“What is happening right now in China is that there are doctors and nurses working around the clock, many of them have not gone home in weeks. They work 24/7 from the best of their abilities to do their job. Healthcare professionals across the country are flying voluntarily to Wuhan to help the people that are in need; factory workers have resumed work due to the shortage of masks and protective suits.


“ Loads of companies around China are donating food and other supplies for Wuhan. Teachers came out of their holidays to take care of all the foreign students in all the universities in the country, supermarkets working during the holiday to make sure the people of China get all the supplies they want during this period of time, delivery men gave up all their holidays to deliver food to families because we can’t leave our homes, construction workers are working on building new hospitals in short periods of time. These unsung heroes are being lumped together with those selfish exotic animal traders. Don’t believe everything you see on social media.

Masoe Hogan To’omalatai from Asau, Puipa'a and Matautu-Tai,,s employed as a dancer at Hong Kong’s Disneyland theme park.

Despite being separated from mainland China, he said that daily life had been heavily disrupted by the virus, fears of which were causing shortages of medical supplies and basic necessities.

“A week before people heard of the Wuhan coronavirus, classes were dismissed because of [lunar new year]holidays that [are] upcoming,” he said.

“Families were gearing up for their holiday vacation so people walked in a mission. Wet markets started to get crowded and so are supermarkets. Then we just heard of the Shanghai Disneyland closing down to prevent it (the outbreak) from spreading. The weekend for the lunar new year was supposed to last until Monday.”

Hong Kong, recently the site of protests against the Chinese central Government, has been hit by further protests since the virus’ outbreak.

The city’s medical staff went on strike on Monday, calling for the city's Chief Executive, Carrie Lam, to completely restrict internal migration from mainland China in an effort to prevent further transmission of the virus. 

Ms. Lam has instead halved the number of flights from mainland China and closed down cross-border trains, but refused to formally seal the border.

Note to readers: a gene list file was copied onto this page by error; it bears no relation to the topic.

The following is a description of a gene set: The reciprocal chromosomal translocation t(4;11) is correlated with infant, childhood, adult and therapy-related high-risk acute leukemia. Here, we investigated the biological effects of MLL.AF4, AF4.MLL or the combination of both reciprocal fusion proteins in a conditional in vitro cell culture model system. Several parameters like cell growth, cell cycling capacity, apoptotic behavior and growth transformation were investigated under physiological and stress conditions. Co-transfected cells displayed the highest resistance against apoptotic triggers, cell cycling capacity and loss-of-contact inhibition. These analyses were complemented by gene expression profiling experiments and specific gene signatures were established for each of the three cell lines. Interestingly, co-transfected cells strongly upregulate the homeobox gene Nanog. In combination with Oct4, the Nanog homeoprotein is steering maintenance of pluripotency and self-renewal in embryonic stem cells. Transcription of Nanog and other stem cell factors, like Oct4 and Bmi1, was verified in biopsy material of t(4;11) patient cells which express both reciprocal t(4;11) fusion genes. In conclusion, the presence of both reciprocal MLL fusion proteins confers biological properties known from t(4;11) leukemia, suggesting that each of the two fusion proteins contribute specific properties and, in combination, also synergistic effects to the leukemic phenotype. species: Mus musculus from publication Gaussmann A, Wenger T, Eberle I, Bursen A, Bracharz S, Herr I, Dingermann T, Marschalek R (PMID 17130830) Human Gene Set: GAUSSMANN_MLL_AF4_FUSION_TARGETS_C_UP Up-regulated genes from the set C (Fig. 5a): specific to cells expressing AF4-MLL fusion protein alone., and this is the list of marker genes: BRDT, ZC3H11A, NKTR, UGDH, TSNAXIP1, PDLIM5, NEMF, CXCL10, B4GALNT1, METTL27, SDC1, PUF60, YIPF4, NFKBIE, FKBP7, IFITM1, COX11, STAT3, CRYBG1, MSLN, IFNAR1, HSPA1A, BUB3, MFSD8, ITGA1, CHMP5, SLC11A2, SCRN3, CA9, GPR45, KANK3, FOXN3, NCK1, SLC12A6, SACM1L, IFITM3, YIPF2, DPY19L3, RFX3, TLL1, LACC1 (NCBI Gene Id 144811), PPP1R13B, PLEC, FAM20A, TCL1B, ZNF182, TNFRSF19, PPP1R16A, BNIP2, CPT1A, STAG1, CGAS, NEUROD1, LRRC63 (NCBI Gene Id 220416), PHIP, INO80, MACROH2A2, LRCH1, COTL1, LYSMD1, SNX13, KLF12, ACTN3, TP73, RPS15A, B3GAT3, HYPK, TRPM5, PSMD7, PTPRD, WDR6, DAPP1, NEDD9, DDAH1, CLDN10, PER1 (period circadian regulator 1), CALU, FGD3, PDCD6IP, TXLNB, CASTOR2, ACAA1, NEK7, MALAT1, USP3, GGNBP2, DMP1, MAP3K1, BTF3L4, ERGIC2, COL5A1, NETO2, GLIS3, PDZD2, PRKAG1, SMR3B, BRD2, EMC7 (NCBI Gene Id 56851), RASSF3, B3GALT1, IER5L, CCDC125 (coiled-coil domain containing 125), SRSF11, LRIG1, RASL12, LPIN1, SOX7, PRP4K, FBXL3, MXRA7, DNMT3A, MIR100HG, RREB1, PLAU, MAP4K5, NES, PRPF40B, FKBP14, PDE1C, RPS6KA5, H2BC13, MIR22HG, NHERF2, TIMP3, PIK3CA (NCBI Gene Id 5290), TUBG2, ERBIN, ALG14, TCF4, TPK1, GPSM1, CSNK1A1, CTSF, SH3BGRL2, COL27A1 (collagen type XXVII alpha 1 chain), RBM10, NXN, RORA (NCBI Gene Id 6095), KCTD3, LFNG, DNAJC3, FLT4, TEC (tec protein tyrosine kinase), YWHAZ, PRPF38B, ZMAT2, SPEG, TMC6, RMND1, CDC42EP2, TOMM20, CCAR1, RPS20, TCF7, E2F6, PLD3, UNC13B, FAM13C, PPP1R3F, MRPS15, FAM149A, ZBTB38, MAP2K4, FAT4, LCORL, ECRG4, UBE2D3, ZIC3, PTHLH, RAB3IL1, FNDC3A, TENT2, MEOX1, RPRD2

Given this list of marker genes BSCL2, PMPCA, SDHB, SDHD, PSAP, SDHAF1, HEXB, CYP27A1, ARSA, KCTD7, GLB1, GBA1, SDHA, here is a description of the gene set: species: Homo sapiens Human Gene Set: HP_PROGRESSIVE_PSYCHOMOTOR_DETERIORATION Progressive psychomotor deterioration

The theme park worker says that fear of the virus is causing panic among Hong Kongers. 

“We were asked to wear masks in which supply had started to run out everywhere. In the workplace, in dispensary stores, and in places where you could usually purchase them. In terms of daily living, everybody started to wear masks that somehow created curiosity and so as expected,” he said. 

“Hong Kong people residing in Tin Shui Wai just found out there is a virus spreading in China and knowing that it is near the Shenzhen border, they followed the trend of wearing masks without concise knowledge. Social platforms started to talk about how serious the coronavirus had been affecting Wuhan, I started hearing about friends who were residing there with the epicentre being on lockdown.




“That same week, Hong Kong Disneyland closed down to prevent the further spread of the disease. Being able to go out and buy necessities was still possible. Though shelves in the supermarkets were starting to run out of vegetables. We were advised to stay indoors and wear masks every time we go outside. 

“Panic just progressed from there in terms of lining up for masks, buying food, and stocking on supplies. Streets started to become quiet which was very rare in a season where there were no classes. Overall, the feeling is tense. There’s unspoken panic and worry. School is suspended until March, recreation and some establishments are now closed. And the majority are asked to work from home.”

Earlier this week a total of six Samoan nationals were evacuated from the central city of Wuhan on a New Zealand Government chartered jet. They are now in detention at a military facility north of Auckland. 

Samoa’s Ambassador to Beijing, Tapusalaia Terry Toomata, has said that Samoan nationals are being carefully monitored by the Embassy.

The Ambassador confirmed reports that students on Government scholarships had been asked to avoid speaking publicly about the virus. 

"We wouldn’t bother to constrain them if they were here as private students. A few students complaining on social media are the ones who are far from Wuhan the epicentre,” he said.

Among the posts the Ambassador complained of was one made by a student in Beijing, Tolai Ailepata, last week, pleading to be flown out of the country.